with tumor appearance in young women.
NEJM, 284(16), 478-481.
• Look at article:
– Last sentence in Introductory area = research question
– First paragraph in methods = research design
Why did the authors match cases
and controls by the type of
service mothers received?*
* -see page 879
1. To reduce socioeconomic
differences 25% 25% 25% 25%
2. To examine whether the
cancer was related to
infectious disease exposures
3. To decide if chemical
disinfectants used to clean
wards caused cancer
4. All of the above
• Two groups compared over time
• One group with “exposure”,
the other without the “exposure”
• Best used:
o when exposures can’t be controlled
o when outcomes occur infrequently
o when RCT is not ethical
Example: Smoking vs. Non-Smoking
• Doll, R., Peto, R., Boreham, J., & Sutherland, I.
(2004). Mortality in Relation to Smoking: 50
years' observations on male British doctors.
• 50 years (and counting) Cohort Study of British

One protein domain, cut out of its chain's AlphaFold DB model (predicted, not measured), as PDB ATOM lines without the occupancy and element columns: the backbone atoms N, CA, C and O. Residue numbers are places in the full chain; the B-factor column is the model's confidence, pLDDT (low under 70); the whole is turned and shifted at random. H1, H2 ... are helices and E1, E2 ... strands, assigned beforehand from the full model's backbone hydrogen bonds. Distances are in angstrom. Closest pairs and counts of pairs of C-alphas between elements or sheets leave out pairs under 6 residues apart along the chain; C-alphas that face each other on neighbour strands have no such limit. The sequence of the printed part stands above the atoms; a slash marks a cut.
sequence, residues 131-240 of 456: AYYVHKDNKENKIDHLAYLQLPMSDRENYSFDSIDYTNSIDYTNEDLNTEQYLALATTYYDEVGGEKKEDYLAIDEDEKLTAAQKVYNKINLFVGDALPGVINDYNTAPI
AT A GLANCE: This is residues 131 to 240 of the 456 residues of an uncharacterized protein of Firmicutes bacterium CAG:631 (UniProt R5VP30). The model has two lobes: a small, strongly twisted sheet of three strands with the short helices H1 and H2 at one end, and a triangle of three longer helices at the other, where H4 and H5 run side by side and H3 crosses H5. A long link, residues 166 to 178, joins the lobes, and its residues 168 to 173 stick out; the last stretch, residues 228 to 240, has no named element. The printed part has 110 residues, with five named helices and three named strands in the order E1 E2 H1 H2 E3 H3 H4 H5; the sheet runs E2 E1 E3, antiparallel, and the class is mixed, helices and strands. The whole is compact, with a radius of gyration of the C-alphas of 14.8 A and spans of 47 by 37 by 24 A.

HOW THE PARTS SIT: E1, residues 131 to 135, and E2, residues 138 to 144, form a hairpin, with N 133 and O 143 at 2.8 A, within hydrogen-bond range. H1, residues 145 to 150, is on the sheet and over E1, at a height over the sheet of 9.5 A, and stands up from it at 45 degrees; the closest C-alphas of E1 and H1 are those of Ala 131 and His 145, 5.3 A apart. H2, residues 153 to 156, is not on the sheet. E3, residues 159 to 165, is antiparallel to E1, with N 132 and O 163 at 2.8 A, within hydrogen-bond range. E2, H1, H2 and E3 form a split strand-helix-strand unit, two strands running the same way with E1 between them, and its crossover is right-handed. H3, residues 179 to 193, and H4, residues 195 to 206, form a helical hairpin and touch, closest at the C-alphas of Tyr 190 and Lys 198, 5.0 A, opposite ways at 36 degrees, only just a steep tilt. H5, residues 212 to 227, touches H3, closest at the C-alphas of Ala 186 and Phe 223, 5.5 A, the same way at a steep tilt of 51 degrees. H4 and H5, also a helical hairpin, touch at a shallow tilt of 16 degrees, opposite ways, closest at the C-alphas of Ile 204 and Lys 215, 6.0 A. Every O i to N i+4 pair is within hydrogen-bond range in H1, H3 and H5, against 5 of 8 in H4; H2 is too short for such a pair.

• Most recent of a series of reports
• Compared health outcomes of smokers vs.
health outcomes of non-smokers
• Research question =
• Research design =
When was there enough evidence from this
study to show the link between smoking and
2. 1966 25% 25% 25% 25%
Randomized Control Trial
• A treatment group is compared to a
• Group members are assigned randomly
• Best uses:
– Drug therapies
– Medical treatments
Example: Smoking cessation
• An, L.C., Klatt, C., Perry, C.L., Lein, E.B., Hennrikus,
D.J., et al. (2008). The RealU online cessation
intervention for college smokers: a randomized
control trial. Preventive Medicine, 47(2)194-199.
• Look at the article: